U.P. losing solid-waste inspectors to retirements

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Capital News Service
LANSING – By the beginning of December, the Upper Peninsula will have lost all three of its solid-waste inspectors, including the supervisor, to retirement, according to the Department of Natural Resources and Environment (DNRE).
As a result of budget reductions, the DNRE has limited funds to replace them.
Instead, the solid-waste staff based in Cadillac and Gaylord will do U.P. inspections, according to Jim Sygo, deputy director of the DNRE.
The shift means less time for employees from Cadillac and Gaylord to do inspections and handle other duties in their home districts, which include 22 counties from Mason to Roscommon.
“It will have some adverse affect,” said Lonnie Lee, field operations section manager for the DNRE. “We’ll have to prioritize.”
“It’s likely they might do a smaller range of secondary inspections to hit the larger plants in the U.P.,” Sygo said, noting that northern Lower Peninsula inspectors will have flexibility so they can work in the U.P. “They’ll live out of their cars and a hotel for two weeks. It isn’t unreasonable, but it’s an added burden.”
Debbie Nurmi, environmental manger for Republic Services in Manistee, which is inspected by the Cadillac district, said the change won’t affect operations, but the inspector’s increased workload may affect the time it takes the landfill to obtain approvals.
“Today’s landfills are built and operated to comply with state regulations,” she said. “Whether they come once a year or once a month, landfills will still operate to remain in compliance with these regulations.”
There are 40 active solid waste facilities in the U.P., according to the DNRE. Currently, two inspectors from other districts manage the U.P.’s hazardous waste treatment storage and disposal facilities and companies that generate hazardous waste.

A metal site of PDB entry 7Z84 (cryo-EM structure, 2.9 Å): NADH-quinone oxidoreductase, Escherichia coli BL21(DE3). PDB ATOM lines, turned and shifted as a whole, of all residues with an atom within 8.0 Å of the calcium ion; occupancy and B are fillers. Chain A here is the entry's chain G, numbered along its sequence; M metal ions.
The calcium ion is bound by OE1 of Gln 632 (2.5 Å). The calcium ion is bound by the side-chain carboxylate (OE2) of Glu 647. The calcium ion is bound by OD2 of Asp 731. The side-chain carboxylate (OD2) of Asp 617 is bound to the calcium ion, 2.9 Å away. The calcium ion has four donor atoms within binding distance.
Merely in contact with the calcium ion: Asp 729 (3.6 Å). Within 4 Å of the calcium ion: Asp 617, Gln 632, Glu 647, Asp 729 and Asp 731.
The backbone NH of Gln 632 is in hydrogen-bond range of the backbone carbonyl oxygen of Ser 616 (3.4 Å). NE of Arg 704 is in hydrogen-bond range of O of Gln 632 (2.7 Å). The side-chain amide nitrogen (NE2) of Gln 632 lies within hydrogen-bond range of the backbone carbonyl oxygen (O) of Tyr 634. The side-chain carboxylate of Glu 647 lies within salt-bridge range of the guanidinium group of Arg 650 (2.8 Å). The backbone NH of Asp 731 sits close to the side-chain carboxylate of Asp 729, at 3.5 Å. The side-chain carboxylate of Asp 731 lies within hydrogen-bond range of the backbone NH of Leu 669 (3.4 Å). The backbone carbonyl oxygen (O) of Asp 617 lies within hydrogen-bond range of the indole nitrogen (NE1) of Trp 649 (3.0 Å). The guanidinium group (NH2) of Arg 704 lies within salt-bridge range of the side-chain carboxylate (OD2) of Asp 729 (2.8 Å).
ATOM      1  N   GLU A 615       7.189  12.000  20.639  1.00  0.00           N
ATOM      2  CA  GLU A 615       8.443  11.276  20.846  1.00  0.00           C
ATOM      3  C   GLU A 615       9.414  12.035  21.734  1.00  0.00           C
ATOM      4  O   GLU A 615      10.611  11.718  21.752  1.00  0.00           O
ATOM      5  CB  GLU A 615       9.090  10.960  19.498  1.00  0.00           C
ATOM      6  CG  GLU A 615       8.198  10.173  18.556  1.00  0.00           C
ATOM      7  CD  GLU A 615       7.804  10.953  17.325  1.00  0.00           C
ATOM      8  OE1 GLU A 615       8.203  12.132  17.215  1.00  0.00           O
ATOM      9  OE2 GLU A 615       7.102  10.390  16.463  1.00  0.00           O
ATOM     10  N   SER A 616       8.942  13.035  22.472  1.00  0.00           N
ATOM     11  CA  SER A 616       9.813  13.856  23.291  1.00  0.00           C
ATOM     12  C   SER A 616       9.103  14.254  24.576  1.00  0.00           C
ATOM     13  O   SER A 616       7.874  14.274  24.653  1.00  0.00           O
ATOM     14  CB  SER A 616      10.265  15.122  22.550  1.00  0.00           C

Municipal landfills are inspected quarterly, but Lee said construction projects and problems such as groundwater contamination require more frequent inspections.
There are staff in the U.P. who can be trained and assigned to solid waste management part-time, but the department would still need to borrow an inspector from the Lower Peninsula, according to Lee.
Sygo said the DNRE is also working with the Environmental Protection Agency to consider whether the federal agency can assist in inspections, noting that the EPA sometimes does its own inspections to evaluate the state’s.
“It isn’t something we haven’t done before, but we’re looking to do it again,” he said.
Liane Shekter Smith, the chief of the DNRE’s Environmental Resource Management Division, said the loss of the U.P.’s key staff will affect the workload across the state.
“We’re not going to be able to do everything we used to do. We’ll have to put our resources where our priorities are,” she said. “It’s going to be difficult to answer complaints in a timely manner, if at all.”
Shekter Smith said complaints include neighborhood complaints and anonymous dumping cases. The department is working to identify where to reduce services by evaluating types of inspections and determining which are most effective.
Paul Wandrie, manager of the Mackinac Island Solid Waste Facility, said that people with complaints can notify the city directly rather than calling the DNRE. He said that’s been done in the past with odor complaints.
Richard Aho, director of the Marquette County Solid Waste Authority, said he is aware that the U.P.’s regional supervisor is retiring but didn’t know that the region’s entire staff would be gone by the end of this year.
“Anybody they bring in won’t have experience with this area. We’ll just have to pick up where the other guy left off,” Aho said. “It’s a matter of the transition into the new inspector.”
Aho said having a DNRE regional office in his “own backyard” makes it convenient to stay in contact with inspectors and discuss projects. With an inspector coming from another area, he said he’ll adapt by communicating through e-mail.
And for emergencies, Sygo said, the DNRE’s staff based in Gwinn will respond as soon as possible.
Shekter Smith said, “These are uncertain times. We’re going to work the best we can to provide services.”
© 2010, Capital News Service, Michigan State University School of Journalism. Not to be reproduced without permission.

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